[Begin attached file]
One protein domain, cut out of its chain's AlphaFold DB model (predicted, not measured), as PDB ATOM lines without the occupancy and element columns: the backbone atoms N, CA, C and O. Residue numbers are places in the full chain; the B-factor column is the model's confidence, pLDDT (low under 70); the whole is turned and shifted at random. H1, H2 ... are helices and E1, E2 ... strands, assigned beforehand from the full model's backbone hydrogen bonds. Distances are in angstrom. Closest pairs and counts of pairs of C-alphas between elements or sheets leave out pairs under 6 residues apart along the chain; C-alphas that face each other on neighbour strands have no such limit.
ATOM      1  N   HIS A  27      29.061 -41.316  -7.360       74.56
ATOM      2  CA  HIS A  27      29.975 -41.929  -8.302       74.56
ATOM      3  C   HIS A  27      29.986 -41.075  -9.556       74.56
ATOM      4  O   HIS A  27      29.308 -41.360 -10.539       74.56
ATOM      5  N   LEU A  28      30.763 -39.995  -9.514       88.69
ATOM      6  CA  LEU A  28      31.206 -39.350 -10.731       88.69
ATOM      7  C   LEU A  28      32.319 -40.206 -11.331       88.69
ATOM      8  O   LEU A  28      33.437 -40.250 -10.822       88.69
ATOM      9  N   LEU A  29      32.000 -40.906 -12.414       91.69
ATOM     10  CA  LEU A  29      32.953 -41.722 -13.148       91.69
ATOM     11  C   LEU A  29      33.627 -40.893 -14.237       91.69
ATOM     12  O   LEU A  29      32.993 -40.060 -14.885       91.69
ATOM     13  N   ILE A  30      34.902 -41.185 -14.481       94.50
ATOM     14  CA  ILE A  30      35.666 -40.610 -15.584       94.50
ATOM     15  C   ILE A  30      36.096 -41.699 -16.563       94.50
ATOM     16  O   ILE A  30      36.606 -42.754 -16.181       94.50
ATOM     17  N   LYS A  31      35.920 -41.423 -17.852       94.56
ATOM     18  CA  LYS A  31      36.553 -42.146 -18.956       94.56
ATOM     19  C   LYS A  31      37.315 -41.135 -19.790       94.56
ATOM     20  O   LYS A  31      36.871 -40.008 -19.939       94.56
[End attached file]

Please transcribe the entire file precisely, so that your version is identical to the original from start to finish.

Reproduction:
One protein domain, cut out of its chain's AlphaFold DB model (predicted, not measured), as PDB ATOM lines without the occupancy and element columns: the backbone atoms N, CA, C and O. Residue numbers are places in the full chain; the B-factor column is the model's confidence, pLDDT (low under 70); the whole is turned and shifted at random. H1, H2 ... are helices and E1, E2 ... strands, assigned beforehand from the full model's backbone hydrogen bonds. Distances are in angstrom. Closest pairs and counts of pairs of C-alphas between elements or sheets leave out pairs under 6 residues apart along the chain; C-alphas that face each other on neighbour strands have no such limit.
ATOM      1  N   HIS A  27      29.061 -41.316  -7.360       74.56
ATOM      2  CA  HIS A  27      29.975 -41.929  -8.302       74.56
ATOM      3  C   HIS A  27      29.986 -41.075  -9.556       74.56
ATOM      4  O   HIS A  27      29.308 -41.360 -10.539       74.56
ATOM      5  N   LEU A  28      30.763 -39.995  -9.514       88.69
ATOM      6  CA  LEU A  28      31.206 -39.350 -10.731       88.69
ATOM      7  C   LEU A  28      32.319 -40.206 -11.331       88.69
ATOM      8  O   LEU A  28      33.437 -40.250 -10.822       88.69
ATOM      9  N   LEU A  29      32.000 -40.906 -12.414       91.69
ATOM     10  CA  LEU A  29      32.953 -41.722 -13.148       91.69
ATOM     11  C   LEU A  29      33.627 -40.893 -14.237       91.69
ATOM     12  O   LEU A  29      32.993 -40.060 -14.885       91.69
ATOM     13  N   ILE A  30      34.902 -41.185 -14.481       94.50
ATOM     14  CA  ILE A  30      35.666 -40.610 -15.584       94.50
ATOM     15  C   ILE A  30      36.096 -41.699 -16.563       94.50
ATOM     16  O   ILE A  30      36.606 -42.754 -16.181       94.50
ATOM     17  N   LYS A  31      35.920 -41.423 -17.852       94.56
ATOM     18  CA  LYS A  31      36.553 -42.146 -18.956       94.56
ATOM     19  C   LYS A  31      37.315 -41.135 -19.790       94.56
ATOM     20  O   LYS A  31      36.871 -40.008 -19.939       94.56